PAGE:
Many among us battle vision impairment, dyslexia and other obstacles that affect reading comprehension. Writers can take simple steps to make their work more accessible to such readers, writes Erika Enigk.

Acronyms and abbreviations

December 11, 2012 Categorized in: Grammar Repair ShopWriting/Editing

Acronyms and abbreviations are a great way to tighten up your writing and save yourself some keystrokes, but they’re only clear to insiders who use them on a regular basis. Good writers are careful to follow these rules for using acronyms and abbreviations.
Air your disappointment with a product or service by writing a letter that lets you vent while making your points clearly and effectively.

Make your writing far more readable

November 20, 2012 Categorized in: Writing/Editing

Is that a memo you’re typing or the Gettysburg Address? When documents look like one big block of text, it’s time to deploy formatting techniques to make your words more scannable and easier to digest.

Are double words allowed?

November 20, 2012 Categorized in: Grammar Repair ShopWriting/Editing

Microsoft Word’s grammar check alerts you when you repeat a word, but is repeating a word always wrong? Bonnie Trenga, author of The Curious Case of the Misplaced Modifier, says no. Here are several examples to illustrate when it’s perfectly fine to repeat a word.
Use these four techniques to polish your image as an effective communicator.
Semicolons are often misused, inspiring both love and hate from professional wordsmiths. But with a proper understanding of their purpose, they can be­­come one of your favorite punctuation marks.
While having a great résumé is the first step toward finding your dream job, it won’t guarantee it, Karl Malinowski writes on the Simply blog. Here’s what it takes to make the cut:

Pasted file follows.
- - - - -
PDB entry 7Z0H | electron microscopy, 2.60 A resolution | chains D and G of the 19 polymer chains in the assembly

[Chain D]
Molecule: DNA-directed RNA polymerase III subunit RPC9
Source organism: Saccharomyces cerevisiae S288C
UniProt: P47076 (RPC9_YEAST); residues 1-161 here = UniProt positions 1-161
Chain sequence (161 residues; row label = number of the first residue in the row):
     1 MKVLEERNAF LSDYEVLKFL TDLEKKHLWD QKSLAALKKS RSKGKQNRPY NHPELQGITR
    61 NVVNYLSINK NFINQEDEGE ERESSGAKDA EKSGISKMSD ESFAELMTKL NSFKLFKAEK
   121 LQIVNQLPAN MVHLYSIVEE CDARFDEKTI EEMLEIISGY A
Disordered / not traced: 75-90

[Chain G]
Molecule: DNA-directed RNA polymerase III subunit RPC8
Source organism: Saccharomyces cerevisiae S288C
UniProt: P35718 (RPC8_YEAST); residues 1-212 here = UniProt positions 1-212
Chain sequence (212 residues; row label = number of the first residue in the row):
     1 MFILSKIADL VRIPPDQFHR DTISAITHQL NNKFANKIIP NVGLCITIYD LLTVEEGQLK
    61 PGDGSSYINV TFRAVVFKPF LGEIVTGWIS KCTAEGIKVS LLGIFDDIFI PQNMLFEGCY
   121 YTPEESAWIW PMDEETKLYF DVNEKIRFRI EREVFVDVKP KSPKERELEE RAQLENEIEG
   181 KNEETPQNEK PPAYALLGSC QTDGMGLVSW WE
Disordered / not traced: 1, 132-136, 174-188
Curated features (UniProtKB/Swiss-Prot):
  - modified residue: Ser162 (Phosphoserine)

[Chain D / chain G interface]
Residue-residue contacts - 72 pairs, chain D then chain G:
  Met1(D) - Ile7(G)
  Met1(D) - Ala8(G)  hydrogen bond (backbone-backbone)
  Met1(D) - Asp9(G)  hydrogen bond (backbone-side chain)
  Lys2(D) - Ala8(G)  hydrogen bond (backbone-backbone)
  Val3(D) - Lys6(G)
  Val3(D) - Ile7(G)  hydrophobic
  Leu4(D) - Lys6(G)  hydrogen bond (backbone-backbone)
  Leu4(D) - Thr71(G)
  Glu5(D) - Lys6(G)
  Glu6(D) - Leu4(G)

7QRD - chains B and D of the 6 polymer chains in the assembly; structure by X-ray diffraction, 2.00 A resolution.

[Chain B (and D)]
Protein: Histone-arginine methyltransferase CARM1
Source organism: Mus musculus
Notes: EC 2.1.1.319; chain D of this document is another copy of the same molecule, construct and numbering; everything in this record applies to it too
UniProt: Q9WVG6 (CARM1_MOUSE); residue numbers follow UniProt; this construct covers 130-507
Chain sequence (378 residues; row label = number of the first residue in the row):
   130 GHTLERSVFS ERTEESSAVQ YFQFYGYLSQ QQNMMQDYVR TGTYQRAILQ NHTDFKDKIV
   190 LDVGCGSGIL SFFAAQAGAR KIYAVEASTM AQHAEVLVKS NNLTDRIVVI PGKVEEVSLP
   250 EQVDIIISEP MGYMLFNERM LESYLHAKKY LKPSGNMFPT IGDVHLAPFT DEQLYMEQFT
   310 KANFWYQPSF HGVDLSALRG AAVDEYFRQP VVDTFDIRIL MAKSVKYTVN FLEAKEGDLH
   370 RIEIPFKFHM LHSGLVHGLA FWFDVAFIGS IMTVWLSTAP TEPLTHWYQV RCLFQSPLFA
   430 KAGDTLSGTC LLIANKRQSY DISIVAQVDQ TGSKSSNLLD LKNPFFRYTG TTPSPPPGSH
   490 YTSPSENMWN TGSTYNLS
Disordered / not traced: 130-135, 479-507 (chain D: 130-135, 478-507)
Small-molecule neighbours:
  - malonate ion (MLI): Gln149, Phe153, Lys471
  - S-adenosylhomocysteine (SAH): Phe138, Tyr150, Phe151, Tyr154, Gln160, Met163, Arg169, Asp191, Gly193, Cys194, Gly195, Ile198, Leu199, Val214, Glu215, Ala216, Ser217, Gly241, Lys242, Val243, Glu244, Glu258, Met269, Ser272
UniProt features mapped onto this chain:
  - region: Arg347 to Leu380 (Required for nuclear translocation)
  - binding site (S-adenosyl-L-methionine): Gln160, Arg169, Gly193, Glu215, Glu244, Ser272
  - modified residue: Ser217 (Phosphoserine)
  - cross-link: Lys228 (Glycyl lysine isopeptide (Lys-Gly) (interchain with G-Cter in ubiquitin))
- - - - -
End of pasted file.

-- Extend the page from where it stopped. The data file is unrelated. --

The Associated Press Style­­book has given its blessing to using the adverb hopefully, meaning “it is hoped.”“This may not seem like a big deal, but to many linguistic sticklers it is the end of the world of correctness,” Lynn Gaertner-Johnston noted.

The power of specifics

June 22, 2012 Categorized in: Writing/Editing

Concrete examples bring abstract writing to life. Not only will examples help readers more easily imagine what you’re talking about, they’ll add pop to your prose.

Spot the misspelling

June 14, 2012 Categorized in: Writing/Editing

Here’s a list of the 15 most common misspellings in the United States, according to SpellChecker.com, along with the correct versions:
What’s the rule on these four sentence-starting and -stopping strategies? 1. Starting a sentence with “and” or “but.” 2. Launching a sentence with “There is” or “There are.” 3. Ending a sentence with a preposition. 4. Starting a sentence with “how­­ever.”
Are you “smothering” perfectly good verbs? Example: You turn “decide” into a noun, making it “decision.” Then you need to use “decision” as a verb, so you write, “make a decision”—forgetting that you could simply use “decide.”